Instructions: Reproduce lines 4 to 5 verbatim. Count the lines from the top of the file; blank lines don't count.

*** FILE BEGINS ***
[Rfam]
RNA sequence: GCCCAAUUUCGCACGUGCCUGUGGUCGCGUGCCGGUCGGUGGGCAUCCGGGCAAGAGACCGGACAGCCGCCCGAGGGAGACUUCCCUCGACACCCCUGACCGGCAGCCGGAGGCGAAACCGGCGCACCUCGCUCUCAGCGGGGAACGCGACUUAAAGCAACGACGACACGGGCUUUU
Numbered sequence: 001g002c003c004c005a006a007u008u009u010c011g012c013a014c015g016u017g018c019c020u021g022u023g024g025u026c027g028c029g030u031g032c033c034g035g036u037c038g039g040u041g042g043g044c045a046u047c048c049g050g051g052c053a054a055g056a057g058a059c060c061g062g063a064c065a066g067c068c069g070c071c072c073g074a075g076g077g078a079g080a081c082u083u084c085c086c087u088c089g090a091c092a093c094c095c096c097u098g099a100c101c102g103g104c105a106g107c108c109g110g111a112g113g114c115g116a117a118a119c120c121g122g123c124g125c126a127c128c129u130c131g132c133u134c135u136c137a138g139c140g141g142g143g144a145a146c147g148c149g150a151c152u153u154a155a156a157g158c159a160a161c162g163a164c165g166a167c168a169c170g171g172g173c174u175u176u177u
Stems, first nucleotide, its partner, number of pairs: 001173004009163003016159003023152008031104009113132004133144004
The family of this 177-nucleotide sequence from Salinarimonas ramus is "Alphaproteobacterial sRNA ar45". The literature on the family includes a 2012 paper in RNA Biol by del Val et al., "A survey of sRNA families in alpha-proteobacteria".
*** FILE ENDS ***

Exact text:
Stems, first nucleotide, its partner, number of pairs: 001173004009163003016159003023152008031104009113132004133144004
The family of this 177-nucleotide sequence from Salinarimonas ramus is "Alphaproteobacterial sRNA ar45". The literature on the family includes a 2012 paper in RNA Biol by del Val et al., "A survey of sRNA families in alpha-proteobacteria".